The AI that roamed from New York to New Orleans was an LSTM (long short-term memory) neural net. By default, information contained in individual neurons is preserved, and only small parts can be “forgotten” or “learned” in an individual timestep, rather than neurons being entirely overwritten.

The LSTM architecture performs better than previous recurrent neural networks at tasks such as handwriting and speech recognition. The neural net—and its programmer—looked further in search of literary influences, ingesting 60 million words (360 MB) of raw literature according to Goodwin’s recipe: one third poetry, one third science fiction, and one third “bleak” literature.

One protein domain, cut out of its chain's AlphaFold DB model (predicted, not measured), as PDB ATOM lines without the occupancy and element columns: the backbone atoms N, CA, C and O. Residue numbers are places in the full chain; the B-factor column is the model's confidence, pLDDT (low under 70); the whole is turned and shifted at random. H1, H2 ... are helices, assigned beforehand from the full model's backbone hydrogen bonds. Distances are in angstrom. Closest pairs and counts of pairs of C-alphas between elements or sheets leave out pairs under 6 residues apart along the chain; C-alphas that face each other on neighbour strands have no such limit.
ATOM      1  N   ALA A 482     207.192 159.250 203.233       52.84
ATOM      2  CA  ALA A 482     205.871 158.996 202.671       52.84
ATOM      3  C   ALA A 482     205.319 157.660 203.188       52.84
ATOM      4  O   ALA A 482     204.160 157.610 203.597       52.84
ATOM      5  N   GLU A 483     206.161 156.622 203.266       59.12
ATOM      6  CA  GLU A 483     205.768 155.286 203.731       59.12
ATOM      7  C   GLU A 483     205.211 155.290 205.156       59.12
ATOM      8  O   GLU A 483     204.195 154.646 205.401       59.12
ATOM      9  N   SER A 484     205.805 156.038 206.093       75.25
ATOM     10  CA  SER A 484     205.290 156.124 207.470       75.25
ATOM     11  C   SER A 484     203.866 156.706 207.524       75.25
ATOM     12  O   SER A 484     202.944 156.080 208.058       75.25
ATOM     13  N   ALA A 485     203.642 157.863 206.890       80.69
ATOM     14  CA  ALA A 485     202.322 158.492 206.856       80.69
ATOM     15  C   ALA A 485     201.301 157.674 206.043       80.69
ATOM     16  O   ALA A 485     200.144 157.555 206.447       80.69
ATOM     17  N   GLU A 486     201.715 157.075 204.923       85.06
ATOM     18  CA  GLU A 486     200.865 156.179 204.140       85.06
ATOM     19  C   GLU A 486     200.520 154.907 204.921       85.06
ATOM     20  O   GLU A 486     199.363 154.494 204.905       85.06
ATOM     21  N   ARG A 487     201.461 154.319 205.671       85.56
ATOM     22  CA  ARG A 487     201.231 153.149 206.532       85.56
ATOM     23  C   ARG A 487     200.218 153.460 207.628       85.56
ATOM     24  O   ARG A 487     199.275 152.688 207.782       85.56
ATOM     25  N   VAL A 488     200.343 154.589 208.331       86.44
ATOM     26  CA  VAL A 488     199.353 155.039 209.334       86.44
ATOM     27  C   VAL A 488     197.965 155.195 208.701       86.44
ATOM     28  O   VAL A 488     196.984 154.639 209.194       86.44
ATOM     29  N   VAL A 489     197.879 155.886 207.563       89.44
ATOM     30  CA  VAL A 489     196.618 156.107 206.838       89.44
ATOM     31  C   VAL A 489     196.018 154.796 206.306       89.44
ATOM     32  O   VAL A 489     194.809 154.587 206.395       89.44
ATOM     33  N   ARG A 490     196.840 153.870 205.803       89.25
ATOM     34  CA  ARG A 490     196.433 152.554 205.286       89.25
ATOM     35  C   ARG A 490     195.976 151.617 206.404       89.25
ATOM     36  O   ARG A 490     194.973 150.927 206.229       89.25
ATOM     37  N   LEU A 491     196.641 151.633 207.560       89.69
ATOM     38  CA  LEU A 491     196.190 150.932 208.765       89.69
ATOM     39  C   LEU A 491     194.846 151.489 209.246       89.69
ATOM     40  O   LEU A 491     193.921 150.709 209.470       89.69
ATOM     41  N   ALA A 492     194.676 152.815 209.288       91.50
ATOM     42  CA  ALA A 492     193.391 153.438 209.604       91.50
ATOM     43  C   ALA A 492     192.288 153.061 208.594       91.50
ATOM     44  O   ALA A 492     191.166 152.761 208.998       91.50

In this way, Goodwin has some creative control over the project; the source material influences the machine’s vocabulary and sentence structuring, and hence the tone of the piece.

The Thoughts Beneath the Words
The problem with artificially intelligent novelists is the same problem with conversational artificial intelligence that computer scientists have been trying to solve from Turing’s day. The machines can understand and reproduce complex patterns increasingly better than humans can, but they have no understanding of what these patterns mean.

Goodwin’s neural network spits out sentences one letter at a time, on a tiny printer hooked up to the laptop. Statistical associations such as those tracked by neural nets can form words from letters, and sentences from words, but they know nothing of character or plot.